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Full-Text Articles in African American Studies

African Americans From "Back Yonder": The Historical Archaeology Of The Formation, Maintenance, And Dissolution Of The American Enclave In Samanã¡, Dominican Republic, Kristen R. Fellows Jan 2013

African Americans From "Back Yonder": The Historical Archaeology Of The Formation, Maintenance, And Dissolution Of The American Enclave In Samanã¡, Dominican Republic, Kristen R. Fellows

Publicly Accessible Penn Dissertations

By the end of 1825, 6,000 African Americans had left the United States to settle in the free black Republic of Haiti. After arriving on the island, 200 immigrants formed an enclave in what is now Samaná, Dominican Republic. The Americans in Samaná continued to speak English, remained Protestant (in a country of devout Catholics), and retained American cultural practices for over 150 years. Relying on historical archaeological methods, this dissertation explores the processes of community formation, maintenance, and dissolution, while paying particular attention to intersections of race and nation. Fieldwork took place in the Spring and Summer of ...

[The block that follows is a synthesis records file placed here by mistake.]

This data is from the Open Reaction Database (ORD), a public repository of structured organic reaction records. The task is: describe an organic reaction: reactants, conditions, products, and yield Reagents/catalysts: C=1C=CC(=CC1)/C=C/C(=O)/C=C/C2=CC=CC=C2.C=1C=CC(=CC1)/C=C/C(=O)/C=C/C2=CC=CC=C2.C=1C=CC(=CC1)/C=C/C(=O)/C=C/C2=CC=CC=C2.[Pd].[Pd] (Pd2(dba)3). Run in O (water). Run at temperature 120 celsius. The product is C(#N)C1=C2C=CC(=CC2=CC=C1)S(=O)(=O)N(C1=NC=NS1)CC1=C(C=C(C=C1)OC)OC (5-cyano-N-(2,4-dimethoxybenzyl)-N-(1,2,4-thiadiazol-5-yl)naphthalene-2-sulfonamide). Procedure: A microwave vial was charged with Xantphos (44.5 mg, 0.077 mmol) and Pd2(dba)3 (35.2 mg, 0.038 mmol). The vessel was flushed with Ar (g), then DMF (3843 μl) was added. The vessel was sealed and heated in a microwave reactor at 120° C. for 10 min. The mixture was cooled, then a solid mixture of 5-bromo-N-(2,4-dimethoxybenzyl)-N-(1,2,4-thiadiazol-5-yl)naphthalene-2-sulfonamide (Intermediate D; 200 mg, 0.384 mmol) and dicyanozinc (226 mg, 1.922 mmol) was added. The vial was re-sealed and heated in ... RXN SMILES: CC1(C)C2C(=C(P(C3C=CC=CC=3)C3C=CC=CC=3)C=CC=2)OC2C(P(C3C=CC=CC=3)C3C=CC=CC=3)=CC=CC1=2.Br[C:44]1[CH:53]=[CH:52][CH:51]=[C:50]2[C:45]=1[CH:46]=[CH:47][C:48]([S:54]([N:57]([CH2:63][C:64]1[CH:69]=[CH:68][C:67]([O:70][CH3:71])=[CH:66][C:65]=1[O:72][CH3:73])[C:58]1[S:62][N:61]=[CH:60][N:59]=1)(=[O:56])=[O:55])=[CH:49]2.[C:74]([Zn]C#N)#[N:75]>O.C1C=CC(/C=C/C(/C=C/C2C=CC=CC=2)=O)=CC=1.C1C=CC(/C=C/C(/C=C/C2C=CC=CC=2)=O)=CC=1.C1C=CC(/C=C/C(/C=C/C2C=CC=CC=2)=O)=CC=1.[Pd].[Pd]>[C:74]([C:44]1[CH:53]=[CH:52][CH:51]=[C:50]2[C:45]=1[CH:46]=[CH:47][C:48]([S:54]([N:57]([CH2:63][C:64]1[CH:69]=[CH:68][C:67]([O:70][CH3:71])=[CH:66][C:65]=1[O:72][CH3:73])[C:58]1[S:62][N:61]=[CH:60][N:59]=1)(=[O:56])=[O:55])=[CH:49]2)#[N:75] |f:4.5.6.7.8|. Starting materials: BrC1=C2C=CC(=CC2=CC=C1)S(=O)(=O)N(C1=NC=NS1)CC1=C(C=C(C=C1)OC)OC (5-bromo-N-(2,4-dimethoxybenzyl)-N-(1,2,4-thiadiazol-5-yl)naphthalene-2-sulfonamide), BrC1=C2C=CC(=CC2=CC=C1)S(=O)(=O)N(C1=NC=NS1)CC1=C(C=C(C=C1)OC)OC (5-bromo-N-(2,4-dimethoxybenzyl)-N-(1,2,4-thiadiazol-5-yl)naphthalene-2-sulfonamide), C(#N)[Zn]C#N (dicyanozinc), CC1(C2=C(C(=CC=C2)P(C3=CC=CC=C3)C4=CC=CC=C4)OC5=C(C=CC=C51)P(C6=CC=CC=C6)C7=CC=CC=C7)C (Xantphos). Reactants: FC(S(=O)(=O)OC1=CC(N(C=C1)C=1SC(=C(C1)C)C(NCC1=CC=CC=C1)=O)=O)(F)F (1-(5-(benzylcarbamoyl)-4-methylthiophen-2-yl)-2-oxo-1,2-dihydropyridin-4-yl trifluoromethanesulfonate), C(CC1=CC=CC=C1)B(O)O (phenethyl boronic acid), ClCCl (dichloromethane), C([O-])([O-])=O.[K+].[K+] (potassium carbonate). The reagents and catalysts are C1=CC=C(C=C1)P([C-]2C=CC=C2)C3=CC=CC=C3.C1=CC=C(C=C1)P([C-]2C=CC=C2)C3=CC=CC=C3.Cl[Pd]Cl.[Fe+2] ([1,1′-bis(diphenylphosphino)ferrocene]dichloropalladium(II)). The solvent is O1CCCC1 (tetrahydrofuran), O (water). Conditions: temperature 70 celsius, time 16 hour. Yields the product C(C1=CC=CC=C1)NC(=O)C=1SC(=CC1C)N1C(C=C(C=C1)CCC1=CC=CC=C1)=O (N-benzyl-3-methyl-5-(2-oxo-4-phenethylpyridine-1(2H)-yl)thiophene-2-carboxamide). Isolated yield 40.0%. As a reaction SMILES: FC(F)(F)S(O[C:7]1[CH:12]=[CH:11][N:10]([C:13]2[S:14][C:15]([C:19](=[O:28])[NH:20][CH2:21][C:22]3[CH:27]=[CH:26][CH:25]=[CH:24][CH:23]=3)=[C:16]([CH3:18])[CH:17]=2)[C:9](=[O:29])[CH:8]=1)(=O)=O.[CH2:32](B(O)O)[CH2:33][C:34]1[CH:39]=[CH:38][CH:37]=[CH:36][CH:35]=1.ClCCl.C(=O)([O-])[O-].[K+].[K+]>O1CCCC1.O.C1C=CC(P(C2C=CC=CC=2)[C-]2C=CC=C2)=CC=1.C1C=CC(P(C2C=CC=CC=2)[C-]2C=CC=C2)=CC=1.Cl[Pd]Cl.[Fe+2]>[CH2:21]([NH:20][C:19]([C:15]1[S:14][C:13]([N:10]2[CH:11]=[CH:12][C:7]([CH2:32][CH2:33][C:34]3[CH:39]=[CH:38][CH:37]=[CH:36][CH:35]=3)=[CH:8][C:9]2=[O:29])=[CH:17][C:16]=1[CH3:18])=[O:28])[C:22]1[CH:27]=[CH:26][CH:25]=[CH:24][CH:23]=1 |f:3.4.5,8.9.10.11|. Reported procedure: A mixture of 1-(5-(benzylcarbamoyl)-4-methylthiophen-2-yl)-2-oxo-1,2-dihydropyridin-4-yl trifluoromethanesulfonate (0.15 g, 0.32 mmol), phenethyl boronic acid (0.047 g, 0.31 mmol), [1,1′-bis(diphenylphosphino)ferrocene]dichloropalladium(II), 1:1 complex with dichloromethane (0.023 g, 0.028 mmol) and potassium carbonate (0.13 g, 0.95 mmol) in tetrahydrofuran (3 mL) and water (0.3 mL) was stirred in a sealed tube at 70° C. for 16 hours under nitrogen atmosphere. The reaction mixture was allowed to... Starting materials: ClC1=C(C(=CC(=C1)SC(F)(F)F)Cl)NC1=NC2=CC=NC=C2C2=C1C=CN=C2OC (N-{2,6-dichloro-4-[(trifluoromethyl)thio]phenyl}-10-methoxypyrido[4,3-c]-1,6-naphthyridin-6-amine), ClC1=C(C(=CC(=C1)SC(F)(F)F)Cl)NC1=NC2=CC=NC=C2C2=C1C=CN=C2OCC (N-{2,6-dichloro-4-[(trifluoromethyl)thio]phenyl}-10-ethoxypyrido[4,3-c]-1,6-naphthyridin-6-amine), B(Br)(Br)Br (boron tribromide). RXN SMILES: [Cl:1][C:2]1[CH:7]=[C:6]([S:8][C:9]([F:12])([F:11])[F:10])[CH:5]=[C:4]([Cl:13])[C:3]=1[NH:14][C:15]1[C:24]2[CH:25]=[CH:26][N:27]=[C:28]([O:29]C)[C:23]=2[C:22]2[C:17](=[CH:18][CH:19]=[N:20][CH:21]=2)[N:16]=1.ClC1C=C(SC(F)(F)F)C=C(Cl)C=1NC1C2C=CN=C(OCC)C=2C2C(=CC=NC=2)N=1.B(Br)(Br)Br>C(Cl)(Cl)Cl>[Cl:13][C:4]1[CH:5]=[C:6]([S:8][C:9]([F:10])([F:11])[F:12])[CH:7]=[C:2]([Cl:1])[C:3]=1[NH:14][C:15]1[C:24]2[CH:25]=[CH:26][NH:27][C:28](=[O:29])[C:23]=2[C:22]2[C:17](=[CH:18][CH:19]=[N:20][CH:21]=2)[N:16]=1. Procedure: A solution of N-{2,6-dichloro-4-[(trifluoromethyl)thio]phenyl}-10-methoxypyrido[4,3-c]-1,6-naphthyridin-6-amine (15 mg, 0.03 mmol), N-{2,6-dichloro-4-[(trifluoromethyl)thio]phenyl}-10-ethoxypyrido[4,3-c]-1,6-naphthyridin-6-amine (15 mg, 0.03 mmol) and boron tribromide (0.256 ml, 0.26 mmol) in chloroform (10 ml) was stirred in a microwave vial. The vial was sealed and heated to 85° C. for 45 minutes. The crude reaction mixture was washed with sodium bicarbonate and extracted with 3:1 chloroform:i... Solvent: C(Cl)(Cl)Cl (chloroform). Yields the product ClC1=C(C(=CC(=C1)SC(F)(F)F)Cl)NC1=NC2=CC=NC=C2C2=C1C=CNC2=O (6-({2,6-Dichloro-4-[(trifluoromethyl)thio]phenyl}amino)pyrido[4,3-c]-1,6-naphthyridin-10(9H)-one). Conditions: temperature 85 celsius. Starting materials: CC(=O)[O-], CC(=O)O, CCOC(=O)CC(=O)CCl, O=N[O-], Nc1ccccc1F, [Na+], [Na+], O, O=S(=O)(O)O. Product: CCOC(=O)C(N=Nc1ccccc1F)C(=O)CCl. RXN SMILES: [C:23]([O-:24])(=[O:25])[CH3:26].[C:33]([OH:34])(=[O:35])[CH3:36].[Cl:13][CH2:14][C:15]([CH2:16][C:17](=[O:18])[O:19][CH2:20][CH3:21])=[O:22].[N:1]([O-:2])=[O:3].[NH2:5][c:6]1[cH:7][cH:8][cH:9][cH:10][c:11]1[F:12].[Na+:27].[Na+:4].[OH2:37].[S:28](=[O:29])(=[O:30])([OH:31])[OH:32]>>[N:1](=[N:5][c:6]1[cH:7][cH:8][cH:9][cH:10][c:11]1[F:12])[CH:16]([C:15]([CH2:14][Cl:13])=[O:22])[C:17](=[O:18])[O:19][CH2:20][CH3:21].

Art Fronts: Visual Culture And Race Politics In The Mid-Twentieth-Century United States, Erin P. Cohn May 2010

Art Fronts: Visual Culture And Race Politics In The Mid-Twentieth-Century United States, Erin P. Cohn

Publicly Accessible Penn Dissertations

ART FRONTS: VISUAL CULTURE AND RACE POLITICS IN THE MID-TWENTIETH-CENTURY UNITED STATES Erin Park Cohn Supervisor: Kathy Peiss Art Fronts argues that visual culture played a central and understudied role in the African American freedom struggle in the middle part of the twentieth century. In particular, it traces the political lives and cultural productions of a generation of visual artists, both black and white, who seized on the Depression-era ethos of art as a weapon to forge a particular form of visual activism that agitated for social, political, and economic equality for African Americans. Participating in the proliferation of visual ...